High Court ruling emphasizes specificity in EHC Plans and rational decision-making in LS v The London Borough of Merton case

Citation: [2024] EWHC 584 (Admin)
Judgment on


The High Court’s decision in the case of LS, R (on the application of) v The London Borough of Merton [2024] EWHC 584 (Admin) touches upon several crucial legal principles relevant to English administrative law, particularly in the context of special educational needs and social care provisions. The case provides an in-depth analysis of the duties and limits of local authorities when responding to decisions made by the Special Educational Needs and Disability Tribunal (SEND Tribunal), as well as the expected standards of specificity in an Education, Health and Care Plan (EHC Plan). This article seeks to dissect the High Court’s judgment, elucidating the legal principles applied and linking them directly to the relevant segments of the case.

Key Facts

LS, a 15-year-old with severe autism and complex needs, exhibited a significant regression leading to aggressive behaviours towards family members. Following an appeal to the SEND Tribunal, the London Borough of Merton (LA) was instructed to secure a residential school placement for LS but subsequently rejected the Tribunal’s recommendations regarding a 52-week placement. The LA proposed an alternative social care provision instead. The key issues addressed in the High Court’s judgment revolve around whether the SEND Tribunal’s decision mandated a 52-week placement as part of LS’s educational provision, the lawfulness of the LA’s decision not to follow the Tribunal’s recommendations, and the specificity of the EHC Plan for LS.

Special Educational Provision vs. Social Care Provision

The court clarified the legal distinction between ‘special educational provision’ as defined under Section 21 of the Children and Families Act 2014 (CFA 2014) and ‘social care provision.’ Special educational provisions must be specified in Section F of the EHC Plan, which binds the LA by law. In contrast, social care provisions are recommended and listed in Sections H1 and H2 but do not carry the same statutory weight. The Tribunal’s decision on a 52-week placement was deemed a recommendation on social care rather than an educational provision, meaning the LA was not legally bound to comply.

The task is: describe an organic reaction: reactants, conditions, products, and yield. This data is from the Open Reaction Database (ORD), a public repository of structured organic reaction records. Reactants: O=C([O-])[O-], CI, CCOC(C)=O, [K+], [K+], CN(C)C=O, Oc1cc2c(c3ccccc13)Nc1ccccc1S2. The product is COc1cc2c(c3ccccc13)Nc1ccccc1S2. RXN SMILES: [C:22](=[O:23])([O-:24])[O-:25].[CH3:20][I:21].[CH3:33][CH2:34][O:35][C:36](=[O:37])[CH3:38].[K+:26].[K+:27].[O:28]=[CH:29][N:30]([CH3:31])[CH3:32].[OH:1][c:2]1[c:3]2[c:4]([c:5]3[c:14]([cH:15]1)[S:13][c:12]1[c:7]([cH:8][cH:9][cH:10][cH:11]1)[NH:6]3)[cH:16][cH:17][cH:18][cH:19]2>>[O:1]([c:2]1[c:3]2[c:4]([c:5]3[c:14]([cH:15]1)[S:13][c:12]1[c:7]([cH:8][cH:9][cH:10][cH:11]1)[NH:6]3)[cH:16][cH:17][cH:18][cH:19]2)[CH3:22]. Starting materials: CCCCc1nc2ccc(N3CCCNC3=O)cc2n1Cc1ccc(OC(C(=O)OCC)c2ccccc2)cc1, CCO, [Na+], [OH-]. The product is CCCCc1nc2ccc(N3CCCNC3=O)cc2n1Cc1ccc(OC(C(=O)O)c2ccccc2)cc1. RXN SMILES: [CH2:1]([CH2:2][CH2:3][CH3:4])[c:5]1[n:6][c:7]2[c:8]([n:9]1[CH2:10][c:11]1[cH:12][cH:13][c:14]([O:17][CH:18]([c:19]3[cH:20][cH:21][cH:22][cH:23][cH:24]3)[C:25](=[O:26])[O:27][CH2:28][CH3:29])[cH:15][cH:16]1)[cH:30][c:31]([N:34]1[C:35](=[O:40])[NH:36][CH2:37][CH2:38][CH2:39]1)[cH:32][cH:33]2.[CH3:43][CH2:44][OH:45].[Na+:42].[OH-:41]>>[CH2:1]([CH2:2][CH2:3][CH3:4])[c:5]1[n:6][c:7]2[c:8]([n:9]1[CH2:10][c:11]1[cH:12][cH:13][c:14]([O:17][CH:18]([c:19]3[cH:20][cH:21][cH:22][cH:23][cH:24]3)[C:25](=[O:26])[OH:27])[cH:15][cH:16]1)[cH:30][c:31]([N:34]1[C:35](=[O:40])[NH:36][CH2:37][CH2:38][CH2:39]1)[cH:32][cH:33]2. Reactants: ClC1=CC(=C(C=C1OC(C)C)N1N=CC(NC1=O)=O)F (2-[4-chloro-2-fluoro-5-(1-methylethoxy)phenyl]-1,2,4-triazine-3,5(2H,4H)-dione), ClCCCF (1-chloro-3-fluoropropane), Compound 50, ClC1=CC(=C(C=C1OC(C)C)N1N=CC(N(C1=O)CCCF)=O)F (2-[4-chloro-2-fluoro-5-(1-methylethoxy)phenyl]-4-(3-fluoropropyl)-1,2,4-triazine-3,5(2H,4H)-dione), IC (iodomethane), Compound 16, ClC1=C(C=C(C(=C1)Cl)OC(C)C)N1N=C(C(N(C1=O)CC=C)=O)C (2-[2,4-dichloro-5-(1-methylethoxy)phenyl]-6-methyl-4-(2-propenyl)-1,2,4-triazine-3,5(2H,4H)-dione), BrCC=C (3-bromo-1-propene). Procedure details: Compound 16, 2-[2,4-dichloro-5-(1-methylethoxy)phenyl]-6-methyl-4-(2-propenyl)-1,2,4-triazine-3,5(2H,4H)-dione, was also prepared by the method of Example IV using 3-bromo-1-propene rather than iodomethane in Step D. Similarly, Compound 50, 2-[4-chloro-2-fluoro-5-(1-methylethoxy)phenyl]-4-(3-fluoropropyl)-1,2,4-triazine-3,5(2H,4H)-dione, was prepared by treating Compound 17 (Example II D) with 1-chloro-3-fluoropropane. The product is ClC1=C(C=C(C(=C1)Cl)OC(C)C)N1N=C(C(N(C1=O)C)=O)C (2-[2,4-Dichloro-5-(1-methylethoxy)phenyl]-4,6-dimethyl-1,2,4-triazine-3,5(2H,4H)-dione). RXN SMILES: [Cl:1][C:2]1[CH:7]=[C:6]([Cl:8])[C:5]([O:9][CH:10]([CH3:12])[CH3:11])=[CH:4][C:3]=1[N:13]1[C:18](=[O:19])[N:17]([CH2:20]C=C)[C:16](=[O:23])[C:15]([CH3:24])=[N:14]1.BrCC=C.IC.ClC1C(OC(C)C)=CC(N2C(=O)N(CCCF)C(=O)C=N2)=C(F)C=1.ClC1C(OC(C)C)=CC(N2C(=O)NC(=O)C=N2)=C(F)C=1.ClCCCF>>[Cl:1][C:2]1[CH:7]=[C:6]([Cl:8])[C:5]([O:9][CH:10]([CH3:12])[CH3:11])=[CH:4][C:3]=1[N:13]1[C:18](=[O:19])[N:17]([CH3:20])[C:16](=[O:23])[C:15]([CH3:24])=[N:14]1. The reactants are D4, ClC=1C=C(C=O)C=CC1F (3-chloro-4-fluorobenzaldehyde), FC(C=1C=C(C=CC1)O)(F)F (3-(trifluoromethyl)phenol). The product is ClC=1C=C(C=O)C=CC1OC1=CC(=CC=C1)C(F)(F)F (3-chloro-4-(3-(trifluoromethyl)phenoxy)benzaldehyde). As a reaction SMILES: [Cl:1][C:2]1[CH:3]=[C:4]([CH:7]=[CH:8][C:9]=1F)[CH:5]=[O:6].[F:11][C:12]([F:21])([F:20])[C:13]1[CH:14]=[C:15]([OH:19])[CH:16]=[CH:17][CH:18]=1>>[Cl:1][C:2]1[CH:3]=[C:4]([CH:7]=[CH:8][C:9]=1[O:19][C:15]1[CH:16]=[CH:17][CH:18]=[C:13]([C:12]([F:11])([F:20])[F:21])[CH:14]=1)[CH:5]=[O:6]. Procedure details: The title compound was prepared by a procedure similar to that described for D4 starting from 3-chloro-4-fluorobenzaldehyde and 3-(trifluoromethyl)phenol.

Rationality and Reasonableness

The court applied the principle of rationality, referencing the two limbs of the Wednesbury unreasonableness established in Associated Provincial Picture Houses Ltd v Wednesbury Corporation [1948] 1 KB 223. It evaluated whether the LA took into account all relevant considerations and balanced them appropriately in their decision-making process. The court found that the LA’s decision-making process was flawed as it failed to adequately weigh the evidence and recommendations from the Tribunal against its own concerns, thus rendering the decision irrational.

Expectations of Specificity in EHC Plans

The judgment also elaborated on the necessity for specificity in EHC Plans, citing L v Clarke and Somerset County Council [1998] ELR 129 and London Borough of Bromley v The Special Needs Tribunal [1999] ELR 260. The court underlined that provisions in an EHC Plan, including Sections H1 and H2, must be clear and specific to ensure no ambiguity remains regarding the support required for the child’s individual needs.


The court ruled in favor of LS on two grounds:

  1. The LA’s decision dated 9 November 2023 was quashed due to a process-based failure to consider all relevant factors and appropriately balance them;
  2. The lack of specificity in the EHC Plan concerning various therapies was noted, and while the court did not make an additional order, it suggested that the LA should address this in the recast EHC Plan considering the judgment on the second ground.

Permission for judicial review was granted regarding the LA’s decision not to follow the Tribunal’s social care recommendation and the lack of specificity in the EHC Plan. However, permission was refused on the ground of whether the Tribunal had mandated a 52-week educational placement, aligning with the LA’s view that it was a matter of social care.


The High Court’s judgement in LS, R (on the application of) v The London Borough of Merton elucidates three key areas of administrative law in the context of EHC Plans— namely, the definitions and legal expectations of educational and social care provisions, the principles of rationality and Wednesbury unreasonableness in decision-making processes, and the requisite specificity in EHC Plans. The case serves as a precedent for UK legal professionals, outlining the bounds of Local Authority discretion when responding to Tribunal recommendations, the significance attributed to cogent reasoning in their decision-making, and the clear articulation required in EHC Plans to minimize ambiguity and best serve the interests of children with special educational needs.

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